If lay Muslims wish to comprehend what they’ve just read, then Shari’a commands they ask a “scholar” to explain to them what they have just read. And whatever the “scholar” tells them, they simply memorise. So much have Muslims been ground down that they consider it arrogance to assume that they can understand anything they’ve just read, no matter how clear and simple it might be. [A very good illustration of this negation of the self is the reception of the printing press in Muslim lands. Whereas the printing press triggered a social revolution in Europe that culminated in the Enlightenment, in Muslim lands the “scholars” declared it haram, forbidden. We see the results today.]
2. “What do we do about Muslim refugees? We want everyone to have their human rights.” The questioner was noticeably vexed, if not anguished.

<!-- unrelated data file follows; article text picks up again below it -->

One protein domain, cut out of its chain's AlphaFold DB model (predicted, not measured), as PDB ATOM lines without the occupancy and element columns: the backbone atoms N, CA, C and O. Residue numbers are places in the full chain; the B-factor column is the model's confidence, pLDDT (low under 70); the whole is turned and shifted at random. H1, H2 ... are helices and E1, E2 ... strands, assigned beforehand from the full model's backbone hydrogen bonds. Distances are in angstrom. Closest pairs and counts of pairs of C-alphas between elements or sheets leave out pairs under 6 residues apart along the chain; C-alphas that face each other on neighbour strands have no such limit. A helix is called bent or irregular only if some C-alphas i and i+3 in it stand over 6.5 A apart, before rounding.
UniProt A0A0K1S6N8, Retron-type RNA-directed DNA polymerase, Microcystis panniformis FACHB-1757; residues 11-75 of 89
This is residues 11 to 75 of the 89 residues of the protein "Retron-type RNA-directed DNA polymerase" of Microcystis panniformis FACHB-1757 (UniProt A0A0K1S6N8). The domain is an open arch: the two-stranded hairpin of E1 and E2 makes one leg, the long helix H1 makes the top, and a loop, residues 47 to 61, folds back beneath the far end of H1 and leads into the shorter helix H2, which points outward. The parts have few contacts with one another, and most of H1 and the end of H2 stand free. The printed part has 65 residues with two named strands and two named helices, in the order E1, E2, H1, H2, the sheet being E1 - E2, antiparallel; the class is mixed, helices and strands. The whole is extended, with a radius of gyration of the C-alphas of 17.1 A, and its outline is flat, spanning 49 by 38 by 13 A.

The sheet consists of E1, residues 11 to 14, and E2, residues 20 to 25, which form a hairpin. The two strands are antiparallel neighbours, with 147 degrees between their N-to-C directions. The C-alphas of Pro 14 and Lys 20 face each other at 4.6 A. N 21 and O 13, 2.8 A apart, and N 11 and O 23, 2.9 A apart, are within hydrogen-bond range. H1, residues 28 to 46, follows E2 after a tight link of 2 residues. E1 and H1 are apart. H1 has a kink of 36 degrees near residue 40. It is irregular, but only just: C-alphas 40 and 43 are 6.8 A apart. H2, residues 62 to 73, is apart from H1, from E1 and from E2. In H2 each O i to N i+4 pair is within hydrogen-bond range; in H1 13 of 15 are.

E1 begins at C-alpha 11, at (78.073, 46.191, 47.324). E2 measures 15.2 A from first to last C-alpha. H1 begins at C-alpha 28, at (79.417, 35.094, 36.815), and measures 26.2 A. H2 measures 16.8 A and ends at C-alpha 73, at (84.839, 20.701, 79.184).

I was very relieved that someone had asked this question, because, believe it or not, even in Poland there is fear of saying anything that might cause someone to associate you with the “far-Right”. I understood this question in the context of the current conservative Polish government’s prohibition on Muslim immigration into Poland, together with seemingly everyone’s unshakeable conviction that the Muslim Tatars (fewer than 2,000 people, less than 0.005% of the population), is fully integrated into Polish society. Those who oppose the Polish government would rather believe that Muslims are like “their” Tatars, than entertain any thought that they might actually be more like the Muslim immigrants who are constantly in the news for raping and killing in Western Europe and elsewhere.